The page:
Gregory "D.C." Bellamy was born on Chicago's West Side in March 1949. He grew up in a household surrounded by musical talent, as his half brother was the late Curtis Mayfield, who would often hold rehearsals for his group, the Impressions, in the family's living room. Bellamy's grandmother purchased a piano for the family to use, and the children were all encouraged to play it. At age nine, Bellamy got his first guitar as a Christmas gift, and he began playing by ear and singing and playing along with Elvis Presley recordings. Even though he was raised in Chicago, a home for the blues, Bellamy was fascinated with rock & roll as he watched firsthand the success of Mayfield's group. But growing up on the West Side, it was hard to ignore the great abundance of blues talent in his own neighborhood, so by the time he was 14 or 15, everyone knew Bellamy was on his way to making a name for himself as a guitarist. Bellamy's mother, impressed by his earliest efforts at writing his own songs, took measures to ensure that he found people to help copyright his songs and put them into commercial format.
When he was 17, he followed the rising popularity of the Impressions, Jerry Butler, Lou Rawls, and other great vocalists. He was introduced to singer Betty Everett, whose career was clearly on the rise. After hearing a short demonstration of his guitar-playing skills, Everett hired Bellamy for her tour, which developed into a ten-year tenure accompanying Everett on her tours around the world. During times back home, Bellamy freelanced, accompanying the likes of Donny Hathaway, Gene Chandler, Brook Benton, and others. Also back home, Bellamy began working with guitarist and singer Jimmy Reed, and the endless songwriting and guitar-playing possibilities of the art form began to blossom in his mind. His band became the house band at a Chicago club, Beale Street, after singer Bobby Rush left a long residency there. Bellamy's various bands worked Beale Street for eight years, and he had a chance to play with everyone in Chicago or passing through Chicago at that time, including Artie "Blues Boy" White, Otis Clay, Cicero Blake, Lefty Dizz, and Z.Z. Hill. During this period, he was constantly writing more of his own songs and working on developing his own distinctive vocal and guitar style.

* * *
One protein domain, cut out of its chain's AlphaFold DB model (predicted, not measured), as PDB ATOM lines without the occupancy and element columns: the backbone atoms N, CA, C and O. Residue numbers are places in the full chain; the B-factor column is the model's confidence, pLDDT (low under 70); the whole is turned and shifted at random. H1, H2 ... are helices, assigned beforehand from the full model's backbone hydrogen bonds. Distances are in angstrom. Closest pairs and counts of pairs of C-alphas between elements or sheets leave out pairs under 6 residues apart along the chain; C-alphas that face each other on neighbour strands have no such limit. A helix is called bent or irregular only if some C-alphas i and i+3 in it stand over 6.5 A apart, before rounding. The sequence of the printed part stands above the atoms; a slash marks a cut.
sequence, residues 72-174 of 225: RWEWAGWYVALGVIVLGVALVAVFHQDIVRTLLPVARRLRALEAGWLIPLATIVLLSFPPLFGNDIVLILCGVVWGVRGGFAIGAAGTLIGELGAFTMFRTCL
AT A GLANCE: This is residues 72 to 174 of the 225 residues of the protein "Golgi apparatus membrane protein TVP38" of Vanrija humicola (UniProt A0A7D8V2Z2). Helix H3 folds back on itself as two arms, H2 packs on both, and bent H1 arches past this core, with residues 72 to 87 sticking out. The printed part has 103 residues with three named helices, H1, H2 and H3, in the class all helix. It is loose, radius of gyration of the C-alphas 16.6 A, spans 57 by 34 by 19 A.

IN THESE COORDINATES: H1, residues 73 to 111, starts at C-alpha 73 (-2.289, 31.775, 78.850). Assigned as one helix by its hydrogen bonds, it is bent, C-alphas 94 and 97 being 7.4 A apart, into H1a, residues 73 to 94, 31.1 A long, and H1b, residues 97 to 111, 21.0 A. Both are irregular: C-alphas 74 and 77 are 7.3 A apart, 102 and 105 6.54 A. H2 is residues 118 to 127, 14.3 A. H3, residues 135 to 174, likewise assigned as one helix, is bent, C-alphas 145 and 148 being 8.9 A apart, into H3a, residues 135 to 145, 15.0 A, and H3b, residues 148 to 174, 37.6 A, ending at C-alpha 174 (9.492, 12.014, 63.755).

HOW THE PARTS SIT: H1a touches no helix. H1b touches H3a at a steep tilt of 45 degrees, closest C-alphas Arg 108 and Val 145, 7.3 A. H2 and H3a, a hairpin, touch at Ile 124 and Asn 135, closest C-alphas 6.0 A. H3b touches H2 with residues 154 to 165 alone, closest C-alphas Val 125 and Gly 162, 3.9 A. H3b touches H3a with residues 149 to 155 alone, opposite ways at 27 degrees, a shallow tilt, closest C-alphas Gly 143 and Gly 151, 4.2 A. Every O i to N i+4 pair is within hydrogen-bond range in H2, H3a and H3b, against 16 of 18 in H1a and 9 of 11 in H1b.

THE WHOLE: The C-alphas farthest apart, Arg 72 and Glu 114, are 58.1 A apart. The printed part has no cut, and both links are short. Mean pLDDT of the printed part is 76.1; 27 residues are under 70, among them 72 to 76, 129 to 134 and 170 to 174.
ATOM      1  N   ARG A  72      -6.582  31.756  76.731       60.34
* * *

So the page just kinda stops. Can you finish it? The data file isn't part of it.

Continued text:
In early 2000, Bellamy returned to the recording studio to record an album under his own name for the then newly relaunched Rooster Blues label. Water to Wine was recorded at Blue Heaven Studios in Salina, KS, not far from his new home base of Kansas City, KS. During this time, Bellamy held a residency at the Kansas City venue Club Paradox. Bellamy is accompanied on Water to Wine, a fine collection of Chicago-styled originals, by drummer James "Spoon" Wilson, keyboardists Harrison Irons and Ray Hopper, lead guitarist Jimmy D. Lane, bassists Louis Villeri and Ben Shult, and harmonica player Dan "Juice" Hettinger. The results are stellar, a fine collection of original songs that don't sound like anyone else you've ever heard in modern blues. Songs like "Water to Wine," "Next Door Neighbor's Woman," and "I Won't Be Around You" are written in a style that is influenced by his famous half brother, Curtis Mayfield. But on Water to Wine, Bellamy and his band also serve up inspiring cover versions of Peter Chatman's "If You See Kay" and John Lee Hooker's "Dimples."